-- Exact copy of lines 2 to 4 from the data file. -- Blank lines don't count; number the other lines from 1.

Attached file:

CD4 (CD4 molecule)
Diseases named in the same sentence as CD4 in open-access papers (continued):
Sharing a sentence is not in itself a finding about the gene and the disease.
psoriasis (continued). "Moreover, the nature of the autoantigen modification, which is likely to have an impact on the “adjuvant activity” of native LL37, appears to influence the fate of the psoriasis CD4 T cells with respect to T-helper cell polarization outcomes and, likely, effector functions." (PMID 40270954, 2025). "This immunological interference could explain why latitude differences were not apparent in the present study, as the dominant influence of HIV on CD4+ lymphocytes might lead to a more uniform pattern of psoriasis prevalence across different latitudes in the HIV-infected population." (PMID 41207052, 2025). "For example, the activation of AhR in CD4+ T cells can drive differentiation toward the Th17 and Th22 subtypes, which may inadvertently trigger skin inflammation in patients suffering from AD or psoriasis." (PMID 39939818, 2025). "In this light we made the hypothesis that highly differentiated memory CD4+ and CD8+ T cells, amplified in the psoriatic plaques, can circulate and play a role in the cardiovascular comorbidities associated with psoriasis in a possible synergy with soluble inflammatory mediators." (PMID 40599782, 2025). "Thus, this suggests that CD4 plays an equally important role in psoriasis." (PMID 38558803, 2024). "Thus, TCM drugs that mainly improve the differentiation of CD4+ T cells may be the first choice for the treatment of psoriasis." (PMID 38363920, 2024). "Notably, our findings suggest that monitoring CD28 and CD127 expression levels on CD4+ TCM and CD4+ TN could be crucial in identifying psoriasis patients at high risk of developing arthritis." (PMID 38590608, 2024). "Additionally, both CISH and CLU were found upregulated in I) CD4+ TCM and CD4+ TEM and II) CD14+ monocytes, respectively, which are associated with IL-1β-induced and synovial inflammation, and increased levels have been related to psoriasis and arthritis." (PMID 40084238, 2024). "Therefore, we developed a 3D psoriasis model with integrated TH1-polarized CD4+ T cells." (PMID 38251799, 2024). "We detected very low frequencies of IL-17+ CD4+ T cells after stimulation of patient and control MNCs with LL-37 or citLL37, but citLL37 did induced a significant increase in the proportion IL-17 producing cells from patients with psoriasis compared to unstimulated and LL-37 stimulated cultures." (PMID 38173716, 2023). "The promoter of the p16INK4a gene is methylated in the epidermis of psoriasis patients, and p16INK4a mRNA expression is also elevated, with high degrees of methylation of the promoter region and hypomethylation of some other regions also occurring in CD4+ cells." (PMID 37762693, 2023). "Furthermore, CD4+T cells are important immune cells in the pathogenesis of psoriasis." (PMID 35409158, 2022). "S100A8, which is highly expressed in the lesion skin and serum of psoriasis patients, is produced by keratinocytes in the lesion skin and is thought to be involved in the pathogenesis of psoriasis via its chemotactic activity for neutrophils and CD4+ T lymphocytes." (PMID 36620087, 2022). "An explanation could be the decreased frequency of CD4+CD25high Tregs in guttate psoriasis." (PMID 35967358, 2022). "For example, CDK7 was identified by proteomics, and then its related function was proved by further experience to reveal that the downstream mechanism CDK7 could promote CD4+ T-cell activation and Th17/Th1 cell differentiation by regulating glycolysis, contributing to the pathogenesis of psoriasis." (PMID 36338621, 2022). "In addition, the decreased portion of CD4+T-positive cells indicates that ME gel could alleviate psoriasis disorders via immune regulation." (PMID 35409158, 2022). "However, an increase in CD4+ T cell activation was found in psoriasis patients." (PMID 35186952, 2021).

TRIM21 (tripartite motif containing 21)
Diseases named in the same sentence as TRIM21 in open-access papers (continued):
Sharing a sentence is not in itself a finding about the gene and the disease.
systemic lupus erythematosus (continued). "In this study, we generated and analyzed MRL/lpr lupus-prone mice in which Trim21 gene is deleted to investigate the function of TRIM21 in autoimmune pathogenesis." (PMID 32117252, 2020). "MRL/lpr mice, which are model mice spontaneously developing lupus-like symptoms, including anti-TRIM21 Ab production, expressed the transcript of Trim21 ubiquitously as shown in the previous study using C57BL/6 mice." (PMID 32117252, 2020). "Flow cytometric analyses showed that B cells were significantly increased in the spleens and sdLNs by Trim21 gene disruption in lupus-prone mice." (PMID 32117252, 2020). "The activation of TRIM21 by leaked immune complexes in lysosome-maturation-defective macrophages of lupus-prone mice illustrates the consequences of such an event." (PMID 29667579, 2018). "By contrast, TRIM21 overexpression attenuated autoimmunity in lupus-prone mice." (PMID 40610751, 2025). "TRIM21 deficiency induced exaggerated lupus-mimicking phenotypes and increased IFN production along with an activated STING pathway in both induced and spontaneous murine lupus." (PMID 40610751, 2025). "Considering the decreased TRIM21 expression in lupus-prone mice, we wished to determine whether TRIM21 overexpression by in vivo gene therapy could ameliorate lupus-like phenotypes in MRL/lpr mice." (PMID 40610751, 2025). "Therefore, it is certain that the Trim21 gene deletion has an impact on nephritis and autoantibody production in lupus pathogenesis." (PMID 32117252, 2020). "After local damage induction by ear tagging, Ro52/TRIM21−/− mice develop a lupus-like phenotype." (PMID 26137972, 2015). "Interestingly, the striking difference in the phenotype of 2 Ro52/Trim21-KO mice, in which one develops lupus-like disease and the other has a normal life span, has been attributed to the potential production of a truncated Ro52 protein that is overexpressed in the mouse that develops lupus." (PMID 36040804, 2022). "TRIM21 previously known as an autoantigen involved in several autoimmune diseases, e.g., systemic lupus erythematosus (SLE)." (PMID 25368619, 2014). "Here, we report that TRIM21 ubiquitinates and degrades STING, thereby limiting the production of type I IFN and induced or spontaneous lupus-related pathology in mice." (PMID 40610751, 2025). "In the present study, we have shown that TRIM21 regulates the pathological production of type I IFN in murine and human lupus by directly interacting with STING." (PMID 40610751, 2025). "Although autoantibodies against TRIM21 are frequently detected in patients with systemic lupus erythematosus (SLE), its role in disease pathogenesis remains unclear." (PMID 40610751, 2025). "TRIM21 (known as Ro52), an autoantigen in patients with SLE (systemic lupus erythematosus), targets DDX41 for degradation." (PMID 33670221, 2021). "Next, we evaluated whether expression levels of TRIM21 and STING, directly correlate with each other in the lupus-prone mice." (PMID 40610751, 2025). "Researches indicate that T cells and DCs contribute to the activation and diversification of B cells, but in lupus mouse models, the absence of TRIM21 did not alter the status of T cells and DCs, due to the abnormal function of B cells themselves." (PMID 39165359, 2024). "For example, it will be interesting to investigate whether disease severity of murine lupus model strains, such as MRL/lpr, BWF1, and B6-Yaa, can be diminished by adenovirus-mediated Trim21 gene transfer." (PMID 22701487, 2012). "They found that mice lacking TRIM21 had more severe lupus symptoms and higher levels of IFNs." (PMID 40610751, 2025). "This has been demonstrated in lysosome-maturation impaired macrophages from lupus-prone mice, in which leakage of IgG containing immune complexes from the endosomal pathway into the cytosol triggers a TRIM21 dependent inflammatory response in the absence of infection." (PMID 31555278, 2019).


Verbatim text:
Diseases named in the same sentence as CD4 in open-access papers (continued):
Sharing a sentence is not in itself a finding about the gene and the disease.
psoriasis (continued). "Moreover, the nature of the autoantigen modification, which is likely to have an impact on the “adjuvant activity” of native LL37, appears to influence the fate of the psoriasis CD4 T cells with respect to T-helper cell polarization outcomes and, likely, effector functions." (PMID 40270954, 2025). "This immunological interference could explain why latitude differences were not apparent in the present study, as the dominant influence of HIV on CD4+ lymphocytes might lead to a more uniform pattern of psoriasis prevalence across different latitudes in the HIV-infected population." (PMID 41207052, 2025). "For example, the activation of AhR in CD4+ T cells can drive differentiation toward the Th17 and Th22 subtypes, which may inadvertently trigger skin inflammation in patients suffering from AD or psoriasis." (PMID 39939818, 2025). "In this light we made the hypothesis that highly differentiated memory CD4+ and CD8+ T cells, amplified in the psoriatic plaques, can circulate and play a role in the cardiovascular comorbidities associated with psoriasis in a possible synergy with soluble inflammatory mediators." (PMID 40599782, 2025). "Thus, this suggests that CD4 plays an equally important role in psoriasis." (PMID 38558803, 2024). "Thus, TCM drugs that mainly improve the differentiation of CD4+ T cells may be the first choice for the treatment of psoriasis." (PMID 38363920, 2024). "Notably, our findings suggest that monitoring CD28 and CD127 expression levels on CD4+ TCM and CD4+ TN could be crucial in identifying psoriasis patients at high risk of developing arthritis." (PMID 38590608, 2024). "Additionally, both CISH and CLU were found upregulated in I) CD4+ TCM and CD4+ TEM and II) CD14+ monocytes, respectively, which are associated with IL-1β-induced and synovial inflammation, and increased levels have been related to psoriasis and arthritis." (PMID 40084238, 2024). "Therefore, we developed a 3D psoriasis model with integrated TH1-polarized CD4+ T cells." (PMID 38251799, 2024). "We detected very low frequencies of IL-17+ CD4+ T cells after stimulation of patient and control MNCs with LL-37 or citLL37, but citLL37 did induced a significant increase in the proportion IL-17 producing cells from patients with psoriasis compared to unstimulated and LL-37 stimulated cultures." (PMID 38173716, 2023). "The promoter of the p16INK4a gene is methylated in the epidermis of psoriasis patients, and p16INK4a mRNA expression is also elevated, with high degrees of methylation of the promoter region and hypomethylation of some other regions also occurring in CD4+ cells." (PMID 37762693, 2023). "Furthermore, CD4+T cells are important immune cells in the pathogenesis of psoriasis." (PMID 35409158, 2022). "S100A8, which is highly expressed in the lesion skin and serum of psoriasis patients, is produced by keratinocytes in the lesion skin and is thought to be involved in the pathogenesis of psoriasis via its chemotactic activity for neutrophils and CD4+ T lymphocytes." (PMID 36620087, 2022). "An explanation could be the decreased frequency of CD4+CD25high Tregs in guttate psoriasis." (PMID 35967358, 2022). "For example, CDK7 was identified by proteomics, and then its related function was proved by further experience to reveal that the downstream mechanism CDK7 could promote CD4+ T-cell activation and Th17/Th1 cell differentiation by regulating glycolysis, contributing to the pathogenesis of psoriasis." (PMID 36338621, 2022). "In addition, the decreased portion of CD4+T-positive cells indicates that ME gel could alleviate psoriasis disorders via immune regulation." (PMID 35409158, 2022). "However, an increase in CD4+ T cell activation was found in psoriasis patients." (PMID 35186952, 2021).